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The Increasing Annuitization of the Elderly- Estimates and Implications for Intergenerational Tranfers, Inequality, and National Saving

  • Alan J. Auerbach
  • Laurence J. Kotlikoff
  • David N. Weil

This paper examines changes over time in the degree to which the resources (human plus nonhuman wealth) of the elderly have been annuitized. Using data from the 1962 and 1983 Federal Reserve Surveys of Consumer Finances we find evidence of an increase in annuitization which is particularly pronounced among the older elderly (those over 75) and among women. The estimated 1983 flow of aggregate bequests to children and grandchildren would have been 20% larger were it not for this increase in annuitization. The change in annuitization may have contributed significantly to the recent decline of the U.S. national saving rate.

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Paper provided by National Bureau of Economic Research, Inc in its series NBER Working Papers with number 4182.

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Date of creation: Oct 1992
Date of revision:
Handle: RePEc:nbr:nberwo:4182
Note: AG
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  1. Martin Feldstein & Jeffrey B. Liebman, 2001. "Social Security," NBER Working Papers 8451, National Bureau of Economic Research, Inc.
    • Feldstein, Martin & Liebman, Jeffrey B., 2002. "Social security," Handbook of Public Economics, in: A. J. Auerbach & M. Feldstein (ed.), Handbook of Public Economics, edition 1, volume 4, chapter 32, pages 2245-2324 Elsevier.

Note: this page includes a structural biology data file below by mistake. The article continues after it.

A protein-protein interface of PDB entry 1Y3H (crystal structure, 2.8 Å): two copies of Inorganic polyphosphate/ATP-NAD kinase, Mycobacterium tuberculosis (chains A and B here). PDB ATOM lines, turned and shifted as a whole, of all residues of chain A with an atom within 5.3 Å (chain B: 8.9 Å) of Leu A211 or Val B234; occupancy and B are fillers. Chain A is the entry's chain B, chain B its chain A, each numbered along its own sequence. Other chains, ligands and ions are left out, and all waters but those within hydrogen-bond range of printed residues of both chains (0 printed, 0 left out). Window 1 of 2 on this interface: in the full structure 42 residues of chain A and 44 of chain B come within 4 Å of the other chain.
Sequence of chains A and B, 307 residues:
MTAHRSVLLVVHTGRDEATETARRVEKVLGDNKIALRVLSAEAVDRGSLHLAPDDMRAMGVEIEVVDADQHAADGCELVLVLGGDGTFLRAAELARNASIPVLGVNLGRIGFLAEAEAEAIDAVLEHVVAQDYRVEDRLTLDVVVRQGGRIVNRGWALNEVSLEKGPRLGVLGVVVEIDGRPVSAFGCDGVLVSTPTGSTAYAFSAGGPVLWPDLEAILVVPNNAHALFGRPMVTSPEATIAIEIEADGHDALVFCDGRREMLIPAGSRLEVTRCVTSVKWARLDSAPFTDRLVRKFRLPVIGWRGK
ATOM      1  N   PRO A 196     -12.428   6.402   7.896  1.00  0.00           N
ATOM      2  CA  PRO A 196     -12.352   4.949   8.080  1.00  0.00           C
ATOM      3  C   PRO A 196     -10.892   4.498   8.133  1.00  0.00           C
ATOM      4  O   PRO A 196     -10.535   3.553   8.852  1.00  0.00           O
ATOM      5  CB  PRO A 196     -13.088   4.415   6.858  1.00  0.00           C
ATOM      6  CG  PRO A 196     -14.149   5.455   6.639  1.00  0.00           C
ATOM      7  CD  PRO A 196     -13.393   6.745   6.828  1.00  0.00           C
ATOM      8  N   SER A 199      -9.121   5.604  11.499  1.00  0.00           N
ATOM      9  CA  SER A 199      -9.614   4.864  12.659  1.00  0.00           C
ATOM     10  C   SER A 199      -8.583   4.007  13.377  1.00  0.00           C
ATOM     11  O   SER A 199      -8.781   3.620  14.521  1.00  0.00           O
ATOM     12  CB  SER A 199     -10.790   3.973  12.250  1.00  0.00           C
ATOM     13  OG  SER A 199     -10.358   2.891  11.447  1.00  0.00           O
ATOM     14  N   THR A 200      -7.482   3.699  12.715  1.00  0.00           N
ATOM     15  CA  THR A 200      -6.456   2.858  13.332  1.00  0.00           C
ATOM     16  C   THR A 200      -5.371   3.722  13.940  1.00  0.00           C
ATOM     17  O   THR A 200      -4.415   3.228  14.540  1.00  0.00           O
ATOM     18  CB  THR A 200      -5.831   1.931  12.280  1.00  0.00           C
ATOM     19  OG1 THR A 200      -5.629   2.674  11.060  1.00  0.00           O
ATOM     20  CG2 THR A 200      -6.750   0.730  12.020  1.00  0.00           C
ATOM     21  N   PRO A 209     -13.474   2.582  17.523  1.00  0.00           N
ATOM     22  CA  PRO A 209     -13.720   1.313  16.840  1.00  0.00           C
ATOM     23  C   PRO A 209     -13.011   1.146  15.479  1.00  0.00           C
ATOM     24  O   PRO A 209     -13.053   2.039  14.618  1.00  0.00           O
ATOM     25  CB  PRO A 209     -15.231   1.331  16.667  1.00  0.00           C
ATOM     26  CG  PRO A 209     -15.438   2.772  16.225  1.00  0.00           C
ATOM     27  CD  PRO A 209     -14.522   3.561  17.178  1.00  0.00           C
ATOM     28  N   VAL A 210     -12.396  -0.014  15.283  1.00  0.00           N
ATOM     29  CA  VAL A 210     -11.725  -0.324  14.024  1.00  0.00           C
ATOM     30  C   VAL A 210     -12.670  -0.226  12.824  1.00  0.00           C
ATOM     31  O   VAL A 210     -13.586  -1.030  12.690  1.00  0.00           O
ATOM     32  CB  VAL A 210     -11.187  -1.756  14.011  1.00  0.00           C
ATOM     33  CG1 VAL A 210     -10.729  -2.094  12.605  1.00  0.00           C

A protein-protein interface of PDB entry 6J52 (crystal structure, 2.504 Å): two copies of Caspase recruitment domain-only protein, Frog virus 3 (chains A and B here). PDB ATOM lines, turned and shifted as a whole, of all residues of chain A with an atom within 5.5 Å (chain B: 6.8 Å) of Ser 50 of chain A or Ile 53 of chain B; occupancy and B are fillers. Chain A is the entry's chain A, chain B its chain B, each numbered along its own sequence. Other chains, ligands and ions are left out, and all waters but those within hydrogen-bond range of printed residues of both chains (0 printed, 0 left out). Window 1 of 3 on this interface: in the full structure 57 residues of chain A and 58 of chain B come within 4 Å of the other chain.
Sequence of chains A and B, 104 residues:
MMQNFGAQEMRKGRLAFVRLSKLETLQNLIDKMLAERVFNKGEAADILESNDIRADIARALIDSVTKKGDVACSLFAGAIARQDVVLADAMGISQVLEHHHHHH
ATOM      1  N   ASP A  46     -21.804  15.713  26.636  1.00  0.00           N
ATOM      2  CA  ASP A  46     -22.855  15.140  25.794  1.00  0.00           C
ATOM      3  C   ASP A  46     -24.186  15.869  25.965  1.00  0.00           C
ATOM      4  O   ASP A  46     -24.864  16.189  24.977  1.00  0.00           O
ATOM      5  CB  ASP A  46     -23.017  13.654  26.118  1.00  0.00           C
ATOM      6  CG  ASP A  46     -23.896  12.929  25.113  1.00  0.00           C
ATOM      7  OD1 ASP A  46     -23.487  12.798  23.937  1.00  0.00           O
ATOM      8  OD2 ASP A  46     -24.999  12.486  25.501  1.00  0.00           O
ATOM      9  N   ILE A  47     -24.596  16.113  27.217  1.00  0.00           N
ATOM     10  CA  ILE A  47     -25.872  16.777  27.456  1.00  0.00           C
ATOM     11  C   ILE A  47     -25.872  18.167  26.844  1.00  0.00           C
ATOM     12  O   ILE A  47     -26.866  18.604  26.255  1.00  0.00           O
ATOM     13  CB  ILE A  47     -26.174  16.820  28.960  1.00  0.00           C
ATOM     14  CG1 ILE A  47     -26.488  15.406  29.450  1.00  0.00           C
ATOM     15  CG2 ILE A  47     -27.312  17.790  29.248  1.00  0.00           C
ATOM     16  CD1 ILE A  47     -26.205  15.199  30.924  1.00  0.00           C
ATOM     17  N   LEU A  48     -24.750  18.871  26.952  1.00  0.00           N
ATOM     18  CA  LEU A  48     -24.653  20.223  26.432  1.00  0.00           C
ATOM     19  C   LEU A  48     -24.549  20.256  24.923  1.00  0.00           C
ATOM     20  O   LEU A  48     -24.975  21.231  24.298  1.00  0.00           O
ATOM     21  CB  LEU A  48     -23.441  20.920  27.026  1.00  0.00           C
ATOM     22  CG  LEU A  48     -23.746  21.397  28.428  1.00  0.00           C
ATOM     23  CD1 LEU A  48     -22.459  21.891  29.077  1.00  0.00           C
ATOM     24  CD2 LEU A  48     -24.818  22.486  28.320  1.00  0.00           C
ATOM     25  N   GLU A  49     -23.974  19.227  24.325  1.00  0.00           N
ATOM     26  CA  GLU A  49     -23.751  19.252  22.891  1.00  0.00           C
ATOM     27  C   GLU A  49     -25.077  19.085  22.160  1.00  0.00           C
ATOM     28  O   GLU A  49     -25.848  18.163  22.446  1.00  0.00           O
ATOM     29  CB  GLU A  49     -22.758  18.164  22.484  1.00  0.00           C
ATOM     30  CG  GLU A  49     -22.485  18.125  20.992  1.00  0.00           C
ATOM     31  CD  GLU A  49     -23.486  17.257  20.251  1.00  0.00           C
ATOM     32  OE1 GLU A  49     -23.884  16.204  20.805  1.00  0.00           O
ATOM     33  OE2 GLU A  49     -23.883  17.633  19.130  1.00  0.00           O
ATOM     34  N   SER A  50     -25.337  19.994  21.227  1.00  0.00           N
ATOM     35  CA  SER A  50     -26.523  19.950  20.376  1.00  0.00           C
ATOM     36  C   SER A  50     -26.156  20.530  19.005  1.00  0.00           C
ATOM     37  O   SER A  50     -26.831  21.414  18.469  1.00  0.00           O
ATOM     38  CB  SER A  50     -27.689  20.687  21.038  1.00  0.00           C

2. Steven F. Venti & David A. Wise, 1987. "IRAs and Saving," NBER Chapters, in: The Effects of Taxation on Capital Accumulation, pages 7-52 National Bureau of Economic Research, Inc.
  3. Zvi Bodie & John B. Shoven & David A. Wise, 1988. "Pensions in the U.S. Economy," NBER Books, National Bureau of Economic Research, Inc, number bodi88-1, December.
  4. Joseph G. Altonji & Fumio Hayashi & Laurence J. Kotlikoff, 1989. "Is the Extended Family Altruistically Linked? Direct Tests Using Micro Data," NBER Working Papers 3046, National Bureau of Economic Research, Inc.
  5. Hurd, Michael D, 1990. "Research on the Elderly: Economic Status, Retirement, and Consumption and Saving," Journal of Economic Literature, American Economic Association, vol. 28(2), pages 565-637, June.
  6. B. Douglas Bernheim, 1989. "How Strong are Bequest Motives? Evidence Based on Estimates of the Demand for Life Insurance and Annuities," NBER Working Papers 2942, National Bureau of Economic Research, Inc.
  7. Ann McDermed & Robert L. Clark & Steven G. Allen, 1989. "Pension Wealth, Age-Wealth Profiles, and the Distribution of Net Worth," NBER Chapters, in: The Measurement of Saving, Investment, and Wealth, pages 689-736 National Bureau of Economic Research, Inc.
  8. Michael D. Hurd & David A. Wise, 1987. "The Wealth and Poverty of Widows: Assets Before and After the Husband's Death," NBER Working Papers 2325, National Bureau of Economic Research, Inc.
  9. Benjamin M. Friedman & Mark Warshawsky, 1988. "Annuity Prices and Saving Behavior in the United States," NBER Chapters, in: Pensions in the U.S. Economy, pages 53-84 National Bureau of Economic Research, Inc.
  10. Laurence J. Kotlikoff, 1987. "Intergenerational Transfers and Savings," NBER Working Papers 2237, National Bureau of Economic Research, Inc.
  11. Benjamin M. Friedman & Mark Warshawsky, 1985. "Annuity Prices and Saving Behavior in the United States," NBER Working Papers 1683, National Bureau of Economic Research, Inc.
  12. Davies, James B, 1981. "Uncertain Lifetime, Consumption, and Dissaving in Retirement," Journal of Political Economy, University of Chicago Press, vol. 89(3), pages 561-77, June.
  13. Abel, Andrew B, 1985. "Precautionary Saving and Accidental Bequests," American Economic Review, American Economic Association, vol. 75(4), pages 777-91, September.
  14. Robert B. Avery & Gregory E. Elliehausen, 1986. "Financial characteristics of high-income families," Federal Reserve Bulletin, Board of Governors of the Federal Reserve System (U.S.), issue Mar, pages 163-177.
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